You Get What You Pay For -- Part II

In Part I of You Get What You Pay For, I argued that cost should not be an excuse for not eating what you believe are the healthiest foods on the planet. In a nutshell, the argument was that if you truly wanted certain things in your life, you would make the sacrifices necessary to make sure they are in your life. 

Now on to part II ...

In my experience in my own life and the people's lives around me, if you really want something, you’ll usually do whatever it takes within reason to get it -- and make any sacrifices you need to make.

I probably spend 150 dollars a month on grass fed meat and bones for soup stock. But let’s say I spent 200 a month.

For a family of four that’s $6.67 per day on food. Which breaks down to $1.67 per person each day. Which breaks down to $0.55 per meal per person per day.

And THAT’S too expensive??? Really??!! $2.25 per meal for your family on healthy, grass fed meats and soup stock? That’s per MEAL...TOTAL. You can’t go to McDonald’s and feed four people for less than $15.00.

But that’s just on meat. What about the rest of your food? let’s say I spend $1,000 a month on groceries. I don’t come anywhere CLOSE to that...but let’s just say that’s the case, which means I'm spending an additional $800 on top of meats and soup stock -- which is a ton. 

That breaks down to $8.33 per person per day for a family of four. $6.67 for a family of 5. I don’t know about you, but I think my two girls and son are worth at LEAST that much to feed healthy, human foods that won’t lead them down a path of degeneration and disease. Here again I will note that if you don't think grass fed or pastured animal products are a healthy choice, this line of reasoning doesn't apply and you don't have to be offended. I would urge you though to check out my endorsements tab and read some of the books I recommend. 

Or we can take the attitude that deals with problems at a later time, in which we don’t care what happens in the future or that our kids will have to spend years of their lives and hundreds of thousands of dollars on doctor and hospital bills because of years of malnutrition through cheap, processed, and unhealthy food choices.

I know some will be able to poke holes in this argument, but I feel confident that I could hold my own against anyone trying to debunk this line of reasoning.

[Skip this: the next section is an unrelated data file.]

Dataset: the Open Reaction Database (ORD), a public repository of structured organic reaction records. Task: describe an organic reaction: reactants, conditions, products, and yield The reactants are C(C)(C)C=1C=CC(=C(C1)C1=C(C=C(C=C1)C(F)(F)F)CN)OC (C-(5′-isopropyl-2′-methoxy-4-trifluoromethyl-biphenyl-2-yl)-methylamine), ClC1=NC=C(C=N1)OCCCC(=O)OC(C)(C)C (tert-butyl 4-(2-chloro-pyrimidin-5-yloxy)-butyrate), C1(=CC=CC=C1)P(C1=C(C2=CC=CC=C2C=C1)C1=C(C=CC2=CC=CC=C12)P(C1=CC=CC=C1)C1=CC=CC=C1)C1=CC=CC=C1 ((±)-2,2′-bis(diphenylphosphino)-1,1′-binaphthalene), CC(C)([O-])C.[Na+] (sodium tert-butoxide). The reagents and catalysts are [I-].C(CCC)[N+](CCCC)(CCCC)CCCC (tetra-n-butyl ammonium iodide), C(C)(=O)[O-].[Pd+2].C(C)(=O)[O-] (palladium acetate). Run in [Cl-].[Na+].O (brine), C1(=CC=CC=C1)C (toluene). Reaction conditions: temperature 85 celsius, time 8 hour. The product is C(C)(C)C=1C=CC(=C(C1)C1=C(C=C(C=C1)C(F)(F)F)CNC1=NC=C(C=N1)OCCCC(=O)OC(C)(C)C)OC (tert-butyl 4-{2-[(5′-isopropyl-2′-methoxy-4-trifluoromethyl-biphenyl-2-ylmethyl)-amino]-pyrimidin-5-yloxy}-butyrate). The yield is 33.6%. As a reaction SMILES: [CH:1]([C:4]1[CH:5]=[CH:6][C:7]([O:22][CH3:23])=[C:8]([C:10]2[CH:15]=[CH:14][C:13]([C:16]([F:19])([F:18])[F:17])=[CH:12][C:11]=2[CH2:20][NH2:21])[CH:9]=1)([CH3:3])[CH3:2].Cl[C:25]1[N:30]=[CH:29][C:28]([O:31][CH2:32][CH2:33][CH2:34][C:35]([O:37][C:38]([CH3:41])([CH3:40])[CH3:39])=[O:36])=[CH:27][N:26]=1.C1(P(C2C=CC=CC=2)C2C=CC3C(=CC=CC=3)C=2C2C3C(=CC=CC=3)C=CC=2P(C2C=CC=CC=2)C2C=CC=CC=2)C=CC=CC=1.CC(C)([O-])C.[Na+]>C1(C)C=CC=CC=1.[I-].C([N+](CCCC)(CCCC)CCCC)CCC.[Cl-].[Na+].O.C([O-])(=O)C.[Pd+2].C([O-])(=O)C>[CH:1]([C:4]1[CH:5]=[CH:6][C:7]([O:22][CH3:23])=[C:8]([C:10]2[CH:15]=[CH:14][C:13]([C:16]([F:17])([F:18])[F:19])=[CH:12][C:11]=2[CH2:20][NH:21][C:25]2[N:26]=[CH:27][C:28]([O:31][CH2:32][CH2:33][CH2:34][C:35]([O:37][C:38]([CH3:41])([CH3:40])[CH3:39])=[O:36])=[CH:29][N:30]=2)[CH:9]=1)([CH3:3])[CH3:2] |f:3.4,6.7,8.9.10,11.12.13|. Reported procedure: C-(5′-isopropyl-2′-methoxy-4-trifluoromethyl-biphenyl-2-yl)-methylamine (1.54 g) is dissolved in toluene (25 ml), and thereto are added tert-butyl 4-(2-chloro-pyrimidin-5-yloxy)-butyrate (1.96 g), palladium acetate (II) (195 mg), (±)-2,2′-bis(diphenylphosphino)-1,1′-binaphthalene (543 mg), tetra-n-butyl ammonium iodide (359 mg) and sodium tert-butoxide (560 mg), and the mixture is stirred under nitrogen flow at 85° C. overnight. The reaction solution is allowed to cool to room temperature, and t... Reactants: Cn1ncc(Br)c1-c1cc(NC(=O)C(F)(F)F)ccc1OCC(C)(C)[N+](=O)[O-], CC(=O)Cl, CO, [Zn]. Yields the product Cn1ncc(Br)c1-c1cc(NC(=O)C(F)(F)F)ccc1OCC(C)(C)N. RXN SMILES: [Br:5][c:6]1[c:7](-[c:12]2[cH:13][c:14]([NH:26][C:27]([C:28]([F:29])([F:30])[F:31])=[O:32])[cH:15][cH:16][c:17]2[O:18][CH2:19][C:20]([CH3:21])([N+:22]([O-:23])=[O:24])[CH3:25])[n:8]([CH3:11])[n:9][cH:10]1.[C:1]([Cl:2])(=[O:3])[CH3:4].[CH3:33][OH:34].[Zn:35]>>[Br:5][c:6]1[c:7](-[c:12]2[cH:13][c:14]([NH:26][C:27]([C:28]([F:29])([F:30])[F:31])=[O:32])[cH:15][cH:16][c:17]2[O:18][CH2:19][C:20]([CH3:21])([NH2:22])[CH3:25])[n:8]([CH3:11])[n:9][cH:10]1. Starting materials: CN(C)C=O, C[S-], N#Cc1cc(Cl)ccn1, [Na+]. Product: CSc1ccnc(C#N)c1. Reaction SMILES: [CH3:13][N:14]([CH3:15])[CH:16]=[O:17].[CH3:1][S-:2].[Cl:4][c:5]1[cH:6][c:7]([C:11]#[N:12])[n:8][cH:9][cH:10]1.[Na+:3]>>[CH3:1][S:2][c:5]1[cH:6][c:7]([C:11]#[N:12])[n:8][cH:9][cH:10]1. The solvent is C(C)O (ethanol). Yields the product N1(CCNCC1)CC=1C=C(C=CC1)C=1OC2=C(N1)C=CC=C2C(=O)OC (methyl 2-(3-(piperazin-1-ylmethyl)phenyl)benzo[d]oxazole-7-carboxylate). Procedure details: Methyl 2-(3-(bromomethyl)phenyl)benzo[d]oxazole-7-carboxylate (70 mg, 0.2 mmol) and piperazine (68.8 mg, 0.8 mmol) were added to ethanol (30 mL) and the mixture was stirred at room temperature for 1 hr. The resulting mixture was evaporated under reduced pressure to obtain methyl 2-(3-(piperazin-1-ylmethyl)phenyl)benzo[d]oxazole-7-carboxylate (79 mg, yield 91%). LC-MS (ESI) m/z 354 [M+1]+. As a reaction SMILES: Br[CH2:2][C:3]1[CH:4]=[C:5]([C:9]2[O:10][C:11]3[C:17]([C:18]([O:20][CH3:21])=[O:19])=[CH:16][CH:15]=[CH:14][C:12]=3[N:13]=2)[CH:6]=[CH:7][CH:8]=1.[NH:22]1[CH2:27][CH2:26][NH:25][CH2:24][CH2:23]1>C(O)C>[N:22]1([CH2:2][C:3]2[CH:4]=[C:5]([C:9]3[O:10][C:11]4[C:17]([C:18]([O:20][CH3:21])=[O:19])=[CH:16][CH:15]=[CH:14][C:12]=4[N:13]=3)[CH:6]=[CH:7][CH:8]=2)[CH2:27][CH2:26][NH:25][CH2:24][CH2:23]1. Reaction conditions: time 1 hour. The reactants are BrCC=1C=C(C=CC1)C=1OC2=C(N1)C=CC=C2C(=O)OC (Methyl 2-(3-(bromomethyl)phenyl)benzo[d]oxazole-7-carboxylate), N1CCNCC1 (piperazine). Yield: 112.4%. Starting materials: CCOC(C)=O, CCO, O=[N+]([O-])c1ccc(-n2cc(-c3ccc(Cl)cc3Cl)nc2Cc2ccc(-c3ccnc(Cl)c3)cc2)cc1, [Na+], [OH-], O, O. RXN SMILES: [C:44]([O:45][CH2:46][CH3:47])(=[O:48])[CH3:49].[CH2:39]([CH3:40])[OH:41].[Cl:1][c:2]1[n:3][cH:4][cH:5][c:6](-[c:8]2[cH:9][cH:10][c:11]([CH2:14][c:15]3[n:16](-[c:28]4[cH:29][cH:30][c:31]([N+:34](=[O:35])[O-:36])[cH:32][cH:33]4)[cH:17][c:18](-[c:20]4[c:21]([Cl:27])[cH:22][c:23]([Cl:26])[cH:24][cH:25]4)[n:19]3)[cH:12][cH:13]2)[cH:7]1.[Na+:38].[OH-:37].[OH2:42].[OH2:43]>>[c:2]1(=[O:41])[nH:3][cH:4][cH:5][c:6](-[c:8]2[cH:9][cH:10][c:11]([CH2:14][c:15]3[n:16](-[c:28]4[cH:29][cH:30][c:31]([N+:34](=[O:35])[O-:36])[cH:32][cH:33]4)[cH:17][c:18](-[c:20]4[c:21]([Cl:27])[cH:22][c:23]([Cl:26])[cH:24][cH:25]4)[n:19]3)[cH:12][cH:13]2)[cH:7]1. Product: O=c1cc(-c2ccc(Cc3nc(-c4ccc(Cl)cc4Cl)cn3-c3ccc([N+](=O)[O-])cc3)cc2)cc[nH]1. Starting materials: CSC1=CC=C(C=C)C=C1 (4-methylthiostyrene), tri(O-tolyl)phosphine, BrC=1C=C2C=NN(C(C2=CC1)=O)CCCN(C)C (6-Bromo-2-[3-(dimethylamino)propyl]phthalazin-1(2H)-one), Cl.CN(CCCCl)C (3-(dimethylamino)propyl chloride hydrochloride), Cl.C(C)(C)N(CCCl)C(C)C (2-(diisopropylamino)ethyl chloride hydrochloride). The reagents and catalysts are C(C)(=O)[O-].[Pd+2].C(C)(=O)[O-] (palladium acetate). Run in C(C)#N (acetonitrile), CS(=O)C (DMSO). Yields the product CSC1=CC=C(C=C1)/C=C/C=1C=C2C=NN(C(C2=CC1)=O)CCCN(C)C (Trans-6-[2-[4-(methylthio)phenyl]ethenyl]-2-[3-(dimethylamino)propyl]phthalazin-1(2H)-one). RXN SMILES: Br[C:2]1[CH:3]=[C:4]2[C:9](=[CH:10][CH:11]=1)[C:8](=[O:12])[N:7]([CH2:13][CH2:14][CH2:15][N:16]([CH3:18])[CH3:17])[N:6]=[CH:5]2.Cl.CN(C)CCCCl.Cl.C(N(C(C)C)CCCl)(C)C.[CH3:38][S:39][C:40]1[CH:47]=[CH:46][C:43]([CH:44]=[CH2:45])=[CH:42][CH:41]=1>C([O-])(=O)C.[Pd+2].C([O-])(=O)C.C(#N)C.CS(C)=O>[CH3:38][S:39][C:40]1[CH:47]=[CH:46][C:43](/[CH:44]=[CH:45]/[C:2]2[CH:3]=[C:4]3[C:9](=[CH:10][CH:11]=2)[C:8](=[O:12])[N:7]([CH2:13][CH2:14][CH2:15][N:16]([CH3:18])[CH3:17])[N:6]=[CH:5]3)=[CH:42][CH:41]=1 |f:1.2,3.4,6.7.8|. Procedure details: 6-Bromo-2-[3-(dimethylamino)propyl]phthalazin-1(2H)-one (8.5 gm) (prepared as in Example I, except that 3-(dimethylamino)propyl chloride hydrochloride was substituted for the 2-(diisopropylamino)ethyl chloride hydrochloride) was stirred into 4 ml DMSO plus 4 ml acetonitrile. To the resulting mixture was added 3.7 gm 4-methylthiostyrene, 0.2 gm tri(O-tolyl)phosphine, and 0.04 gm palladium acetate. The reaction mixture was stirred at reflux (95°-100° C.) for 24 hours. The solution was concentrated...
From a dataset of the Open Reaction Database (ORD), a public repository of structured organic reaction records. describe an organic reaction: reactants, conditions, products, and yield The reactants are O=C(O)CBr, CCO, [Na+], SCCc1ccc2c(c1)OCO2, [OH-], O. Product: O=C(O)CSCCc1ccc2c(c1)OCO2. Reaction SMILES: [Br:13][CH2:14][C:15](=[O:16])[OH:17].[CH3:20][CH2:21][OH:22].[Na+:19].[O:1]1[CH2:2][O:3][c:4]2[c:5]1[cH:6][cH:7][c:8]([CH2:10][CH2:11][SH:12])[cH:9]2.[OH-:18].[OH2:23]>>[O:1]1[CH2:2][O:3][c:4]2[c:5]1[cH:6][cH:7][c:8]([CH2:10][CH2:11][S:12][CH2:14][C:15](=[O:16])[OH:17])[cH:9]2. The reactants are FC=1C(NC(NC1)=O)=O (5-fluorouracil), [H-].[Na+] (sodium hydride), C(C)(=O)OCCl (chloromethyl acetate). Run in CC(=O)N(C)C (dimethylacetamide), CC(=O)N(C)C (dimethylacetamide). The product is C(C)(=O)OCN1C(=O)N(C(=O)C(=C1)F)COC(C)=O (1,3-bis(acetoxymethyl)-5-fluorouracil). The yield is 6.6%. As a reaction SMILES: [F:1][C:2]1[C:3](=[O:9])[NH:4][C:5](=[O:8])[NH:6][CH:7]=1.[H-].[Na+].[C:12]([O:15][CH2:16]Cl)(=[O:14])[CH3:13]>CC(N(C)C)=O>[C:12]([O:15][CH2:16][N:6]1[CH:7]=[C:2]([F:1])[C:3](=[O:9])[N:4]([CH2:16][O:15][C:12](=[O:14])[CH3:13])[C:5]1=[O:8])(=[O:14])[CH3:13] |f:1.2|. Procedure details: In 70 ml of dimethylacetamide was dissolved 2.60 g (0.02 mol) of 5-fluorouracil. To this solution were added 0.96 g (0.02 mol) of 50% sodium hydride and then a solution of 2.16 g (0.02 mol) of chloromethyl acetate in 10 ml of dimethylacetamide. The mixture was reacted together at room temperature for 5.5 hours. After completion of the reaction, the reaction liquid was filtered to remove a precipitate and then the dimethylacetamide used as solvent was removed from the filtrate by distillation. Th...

If someone is so adamant about cost being the ONLY issue of not eating healthy, human foods, then I could probably prove that optimal health isn’t a top priority for that person -- which is TOTALLY FINE! I’m not saying where people have to put their priorities. I’m just saying if you REALLY believed that grass fed or pastured meats and organic produce were the most healthy foods out there, you would do whatever you could to buy them for yourself and your family. Also, I don't want to hear that group of people complaining when they're stuck in doctors' waiting rooms for half their life. 

If you know eating processed junk loaded with fake foods and tons of sugar and preservatives is unhealthy, then saying it’s too expensive to eat human foods is just another way of saying that you have other things in your life that you place more value on than your health. Again, which is fine. Just don’t scare people off who are thinking about getting healthy by eating foods we were designed to eat because they heard it was way too expensive from someone who would rather say, "I would eat more healthy but I'd rather shop at Neimans..."

Hope I'm not too off base here...but I would love to have a healthy, courteous debate with anyone who doesn't eat what I label "human food" solely because it's too expensive. And there are many, many other reasons people give as to why they choose to eat the standard American diet, this is just one...

Listen to the Simply Human Podcast on iTunes

or on Stitcher